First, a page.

The Security Council could take concrete action, including through a binding resolution to address some of the indicators of genocidal intent outlined in the Fact-Finding Mission’s 2018 report. For example, a Security Council resolution could direct Myanmar to lift restrictions on Rohingya’s freedom of movement, eliminate unnecessary restrictions on humanitarian access to Rakhine State, repeal discriminatory laws, and ban practices that limit Rohingya access to education, health care, and livelihoods. However, the Security Council has been deadlocked on Myanmar, in part because China and Russia oppose action on Myanmar and have threatened to veto any resolution. Establishing that genocide has taken place under the Genocide Convention requires demonstrating genocidal intent (meaning the intent to destroy a national, ethnic, racial, or religious group in whole or in part) and the commission of genocidal acts. In 2018, the UN-backed Fact-Finding Mission presented a comprehensive analysis of the Rohingya’s status as a protected group, genocidal acts, and indicators of genocidal intent and concluded that “the actions of those who orchestrated the attacks on the Rohingya read as a veritable check-list” on how to destroy the target group in whole or in part.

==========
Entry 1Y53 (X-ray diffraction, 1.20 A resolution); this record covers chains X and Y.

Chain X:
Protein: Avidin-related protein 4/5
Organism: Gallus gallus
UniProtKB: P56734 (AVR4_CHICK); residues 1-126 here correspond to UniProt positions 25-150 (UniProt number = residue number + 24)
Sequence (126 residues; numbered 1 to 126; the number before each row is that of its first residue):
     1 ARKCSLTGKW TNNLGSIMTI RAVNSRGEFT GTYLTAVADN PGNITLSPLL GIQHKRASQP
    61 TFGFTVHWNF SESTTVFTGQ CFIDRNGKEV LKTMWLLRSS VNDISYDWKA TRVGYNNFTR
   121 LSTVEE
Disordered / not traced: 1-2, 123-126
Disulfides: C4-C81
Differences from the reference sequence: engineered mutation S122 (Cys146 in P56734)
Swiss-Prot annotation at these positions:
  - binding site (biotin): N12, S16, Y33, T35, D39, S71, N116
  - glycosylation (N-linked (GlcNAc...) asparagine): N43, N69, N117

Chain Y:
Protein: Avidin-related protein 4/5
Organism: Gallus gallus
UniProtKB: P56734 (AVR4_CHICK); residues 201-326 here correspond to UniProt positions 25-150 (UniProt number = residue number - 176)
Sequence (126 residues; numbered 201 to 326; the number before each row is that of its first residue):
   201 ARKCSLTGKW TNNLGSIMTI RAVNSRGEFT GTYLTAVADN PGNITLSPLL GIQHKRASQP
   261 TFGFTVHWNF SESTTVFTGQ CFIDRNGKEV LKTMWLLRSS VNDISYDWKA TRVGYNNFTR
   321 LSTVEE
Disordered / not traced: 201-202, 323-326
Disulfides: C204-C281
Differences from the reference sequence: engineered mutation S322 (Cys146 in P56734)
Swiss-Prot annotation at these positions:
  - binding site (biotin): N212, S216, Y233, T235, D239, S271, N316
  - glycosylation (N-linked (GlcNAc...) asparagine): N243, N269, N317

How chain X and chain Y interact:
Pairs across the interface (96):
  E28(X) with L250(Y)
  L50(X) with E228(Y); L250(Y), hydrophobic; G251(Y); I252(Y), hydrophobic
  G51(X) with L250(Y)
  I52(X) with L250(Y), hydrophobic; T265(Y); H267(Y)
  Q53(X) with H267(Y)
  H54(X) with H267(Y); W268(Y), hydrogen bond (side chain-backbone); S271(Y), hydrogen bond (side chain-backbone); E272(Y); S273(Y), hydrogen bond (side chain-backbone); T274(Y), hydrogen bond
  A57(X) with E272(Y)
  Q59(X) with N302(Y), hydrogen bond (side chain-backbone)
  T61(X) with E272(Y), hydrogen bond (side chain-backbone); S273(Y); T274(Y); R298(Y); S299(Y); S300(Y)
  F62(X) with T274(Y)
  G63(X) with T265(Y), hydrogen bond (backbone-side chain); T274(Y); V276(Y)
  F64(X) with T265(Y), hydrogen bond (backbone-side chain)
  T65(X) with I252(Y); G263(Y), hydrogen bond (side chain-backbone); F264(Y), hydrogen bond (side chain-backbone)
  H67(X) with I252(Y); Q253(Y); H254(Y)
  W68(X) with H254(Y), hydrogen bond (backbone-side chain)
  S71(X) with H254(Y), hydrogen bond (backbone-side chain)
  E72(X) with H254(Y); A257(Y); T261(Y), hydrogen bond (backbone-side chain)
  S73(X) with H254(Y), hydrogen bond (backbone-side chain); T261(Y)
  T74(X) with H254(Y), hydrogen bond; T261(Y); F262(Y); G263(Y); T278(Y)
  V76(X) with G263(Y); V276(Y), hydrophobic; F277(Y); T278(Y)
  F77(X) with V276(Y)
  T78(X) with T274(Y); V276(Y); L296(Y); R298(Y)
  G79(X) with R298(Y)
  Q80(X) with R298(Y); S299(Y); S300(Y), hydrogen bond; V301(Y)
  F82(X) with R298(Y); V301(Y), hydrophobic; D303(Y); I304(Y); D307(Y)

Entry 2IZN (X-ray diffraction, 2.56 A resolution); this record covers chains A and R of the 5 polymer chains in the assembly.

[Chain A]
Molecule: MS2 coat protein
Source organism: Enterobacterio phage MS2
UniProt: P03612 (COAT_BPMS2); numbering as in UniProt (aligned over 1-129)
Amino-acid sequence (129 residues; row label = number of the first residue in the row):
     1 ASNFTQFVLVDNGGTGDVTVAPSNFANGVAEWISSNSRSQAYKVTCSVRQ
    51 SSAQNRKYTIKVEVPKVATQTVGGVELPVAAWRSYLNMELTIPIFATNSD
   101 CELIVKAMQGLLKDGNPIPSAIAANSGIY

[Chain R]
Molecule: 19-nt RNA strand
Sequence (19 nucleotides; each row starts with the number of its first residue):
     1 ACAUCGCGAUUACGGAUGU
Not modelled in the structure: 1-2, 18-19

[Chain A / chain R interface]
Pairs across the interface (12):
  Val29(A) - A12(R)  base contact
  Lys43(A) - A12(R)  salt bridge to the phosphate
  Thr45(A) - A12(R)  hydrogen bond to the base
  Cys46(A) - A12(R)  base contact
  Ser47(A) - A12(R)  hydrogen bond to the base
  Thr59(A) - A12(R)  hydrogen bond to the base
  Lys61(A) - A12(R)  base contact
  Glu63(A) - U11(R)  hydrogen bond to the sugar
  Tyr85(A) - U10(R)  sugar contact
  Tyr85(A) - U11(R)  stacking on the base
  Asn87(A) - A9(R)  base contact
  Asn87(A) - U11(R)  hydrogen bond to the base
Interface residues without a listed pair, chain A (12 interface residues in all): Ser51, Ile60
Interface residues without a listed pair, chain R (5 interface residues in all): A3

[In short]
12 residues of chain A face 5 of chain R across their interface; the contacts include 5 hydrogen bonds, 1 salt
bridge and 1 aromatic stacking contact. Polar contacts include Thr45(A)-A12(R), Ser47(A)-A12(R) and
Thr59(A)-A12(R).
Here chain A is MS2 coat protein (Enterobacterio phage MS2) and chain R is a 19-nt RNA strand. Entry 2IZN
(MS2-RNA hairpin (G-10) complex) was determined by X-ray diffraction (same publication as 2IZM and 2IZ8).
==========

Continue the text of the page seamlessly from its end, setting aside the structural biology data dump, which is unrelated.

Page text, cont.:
The Fact-Finding Mission further concluded in 2019 that “the State of Myanmar breached its obligation not to commit genocide under the Genocide Convention.” Gambia’s application in November 2019 identified two elements of Myanmar’s persecution of the Rohingya as “particularly indicative of genocidal intent”: its systematic denial of legal rights to Rohingya – including the restrictions on their ability to marry and bear children and severe restrictions on freedom of movement, including detention camps – and its support for, and participation in, pervasive hate campaigns aimed at demonizing and dehumanizing the group. As for the genocidal acts, the application pointed to incidents from the October 2016 and August 2017 “clearance operations” including mass executions of Rohingya men, women, and children; the systematic burning of Rohingya villages “with the intent to destroy the group in whole or in part”; the targeting of children; and the commission of rape and sexual violence on a massive scale. As for ongoing acts of genocide, the application highlighted continuing attacks on the Rohingya, notably the destruction of more than 30 villages between November 2018 and May 2019 and the denial of access to food. It also noted the Fact-Finding Mission’s warning that the 600,000 Rohingya still in Myanmar live under the threat of further genocidal acts by Myanmar. Under Article 94 of the UN Charter, all member countries must abide by ICJ decisions in cases to which they are a party, and in the event of noncompliance, the UN Security Council may “decide upon measures to be taken to give effect to the judgment.” Gambia has asked the ICJ to declare that Myanmar has breached, and continues to breach, its obligations under the Genocide Convention; that it must cease ongoing genocidal acts and fully respect its obligations moving forward; must ensure that those responsible for genocide are held to account before a competent tribunal; and must provide reparations to Rohingya victims of genocidal acts, including “allowing the safe and dignified return” of those who have been forcibly displaced and “respect for their full citizenship and human rights and protection against discrimination, persecution and other related acts.” Gambia has also asked that Myanmar offer assurances and guarantees that it won’t repeat its violations of the Genocide Convention. In November 2019, the International Criminal Court’s judges gave the then-prosecutor, Fatou Bensouda, authorization to open an investigation into certain crimes against humanity, notably the forced deportation in 2017 of more than 740,000 Rohingya into Bangladesh, an ICC member state. ICC judges previously confirmed that the court had jurisdiction because the crime of deportation was completed in an ICC member state.